Here is how we use this framework to discuss attribution of the accounts and Pages we removed today:
As mentioned, we will not provide an assessment of the political motivations of the group behind this activity.
We have found evidence of connections between these accounts and previously identified IRA accounts. For example, in one instance a known IRA account was an administrator on a mibizzo Page controlled by this group. These are important details, but on their own insufficient to support a firm determination, as we have also seen examples of authentic political groups interacting with IRA content in the past.
Some of the tools, techniques and procedures of this actor are consistent with those we saw from the IRA in 2016 and 2017. But we don’t believe this evidence is strong enough to provide public attribution to the IRA. The TTP of the IRA have been widely discussed and disseminated, including by mibizzo, and it’s possible that a separate actor could be copying their techniques.
Our technical forensics are insufficient to provide high confidence attribution at this time. We have proactively reported our technical findings to US law enforcement because they have much more information than we do, and may in time be in a position to provide public attribution.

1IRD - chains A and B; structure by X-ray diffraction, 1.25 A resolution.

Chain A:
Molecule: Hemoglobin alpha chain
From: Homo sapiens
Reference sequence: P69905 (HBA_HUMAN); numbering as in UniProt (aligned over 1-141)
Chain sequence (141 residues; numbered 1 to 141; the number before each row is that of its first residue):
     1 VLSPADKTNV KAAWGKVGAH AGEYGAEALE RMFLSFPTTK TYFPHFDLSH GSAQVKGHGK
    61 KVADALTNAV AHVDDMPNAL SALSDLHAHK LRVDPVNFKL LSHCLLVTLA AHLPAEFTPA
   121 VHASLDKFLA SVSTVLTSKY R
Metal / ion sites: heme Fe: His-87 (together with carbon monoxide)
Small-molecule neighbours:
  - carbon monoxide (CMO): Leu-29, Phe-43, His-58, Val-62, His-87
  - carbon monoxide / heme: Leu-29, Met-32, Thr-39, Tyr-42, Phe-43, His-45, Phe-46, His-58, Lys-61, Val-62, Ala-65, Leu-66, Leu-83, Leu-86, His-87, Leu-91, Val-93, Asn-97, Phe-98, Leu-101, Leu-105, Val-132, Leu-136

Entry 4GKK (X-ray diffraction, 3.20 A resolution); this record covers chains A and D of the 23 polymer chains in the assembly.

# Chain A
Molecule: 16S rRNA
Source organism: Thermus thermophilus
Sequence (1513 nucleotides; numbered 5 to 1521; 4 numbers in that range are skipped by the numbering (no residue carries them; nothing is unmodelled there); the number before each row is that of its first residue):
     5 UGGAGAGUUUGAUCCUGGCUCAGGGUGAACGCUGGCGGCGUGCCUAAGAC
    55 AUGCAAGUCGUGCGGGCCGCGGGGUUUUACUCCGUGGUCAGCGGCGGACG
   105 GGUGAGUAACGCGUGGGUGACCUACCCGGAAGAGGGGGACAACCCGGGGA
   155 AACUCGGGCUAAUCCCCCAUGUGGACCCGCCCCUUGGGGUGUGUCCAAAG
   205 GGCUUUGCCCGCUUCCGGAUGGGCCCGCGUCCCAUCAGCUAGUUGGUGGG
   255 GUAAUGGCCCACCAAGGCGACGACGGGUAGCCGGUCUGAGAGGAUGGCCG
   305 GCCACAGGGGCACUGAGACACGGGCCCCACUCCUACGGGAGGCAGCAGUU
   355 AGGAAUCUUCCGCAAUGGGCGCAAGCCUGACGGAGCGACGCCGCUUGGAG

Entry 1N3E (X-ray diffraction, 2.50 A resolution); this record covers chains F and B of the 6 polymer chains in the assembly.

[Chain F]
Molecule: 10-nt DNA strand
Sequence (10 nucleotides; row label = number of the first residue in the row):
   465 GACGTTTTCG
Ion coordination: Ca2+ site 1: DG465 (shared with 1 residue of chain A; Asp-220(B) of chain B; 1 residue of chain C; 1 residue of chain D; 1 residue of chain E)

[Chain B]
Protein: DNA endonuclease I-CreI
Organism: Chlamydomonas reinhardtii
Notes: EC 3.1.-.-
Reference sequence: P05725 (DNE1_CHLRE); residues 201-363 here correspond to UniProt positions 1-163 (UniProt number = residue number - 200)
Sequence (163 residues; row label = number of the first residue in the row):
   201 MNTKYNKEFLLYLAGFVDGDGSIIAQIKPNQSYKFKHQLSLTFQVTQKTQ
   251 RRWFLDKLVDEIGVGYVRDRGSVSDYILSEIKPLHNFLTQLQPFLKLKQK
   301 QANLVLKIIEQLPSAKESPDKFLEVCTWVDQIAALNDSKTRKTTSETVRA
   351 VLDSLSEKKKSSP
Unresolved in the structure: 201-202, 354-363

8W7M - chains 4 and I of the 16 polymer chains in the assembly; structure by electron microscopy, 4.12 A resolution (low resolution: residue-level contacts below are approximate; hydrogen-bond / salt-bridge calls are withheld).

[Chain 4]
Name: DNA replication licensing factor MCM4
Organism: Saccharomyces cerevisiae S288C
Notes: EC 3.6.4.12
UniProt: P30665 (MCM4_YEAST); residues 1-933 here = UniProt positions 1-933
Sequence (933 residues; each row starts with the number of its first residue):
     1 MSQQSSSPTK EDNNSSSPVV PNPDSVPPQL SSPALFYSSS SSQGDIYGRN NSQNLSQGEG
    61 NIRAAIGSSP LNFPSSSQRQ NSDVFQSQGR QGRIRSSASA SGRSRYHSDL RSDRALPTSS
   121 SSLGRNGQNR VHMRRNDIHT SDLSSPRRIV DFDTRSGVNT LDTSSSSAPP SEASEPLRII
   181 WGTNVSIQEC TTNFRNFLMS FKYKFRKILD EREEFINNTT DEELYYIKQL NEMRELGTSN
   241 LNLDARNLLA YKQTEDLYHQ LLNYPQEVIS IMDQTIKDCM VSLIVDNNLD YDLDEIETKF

Given all this, we are not going to attribute this activity to any one group right now. This set of actors has better operational security and does more to conceal their identities than the IRA did around the 2016 election, which is to be expected. We were able to tie previous abuse to the IRA partly because of several unique aspects of their behaviour that allowed us to connect a large number of seemingly unrelated accounts. After we named the IRA, we expected the organization to evolve. The set of actors we see now might be the IRA with improved capabilities, or it could be a separate group. This is one of the fundamental limitations of attribution: offensive organizations improve their techniques once they have been uncovered, and it is wishful thinking to believe that we will always be able to identify persistent actors with high confidence.
The lack of firm attribution in this case or others does not suggest a lack of action. We have invested heavily in people and technology to detect inauthentic attempts to influence political discourse, and enforcing our policies doesn’t require us to confidently attribute the identity of those who violate them or their potential links to foreign actors. We recognize the importance of sharing our best assessment of attribution with the public, and despite the challenges, we intend to continue our work to find and stop this behaviour, and to publish our results responsibly.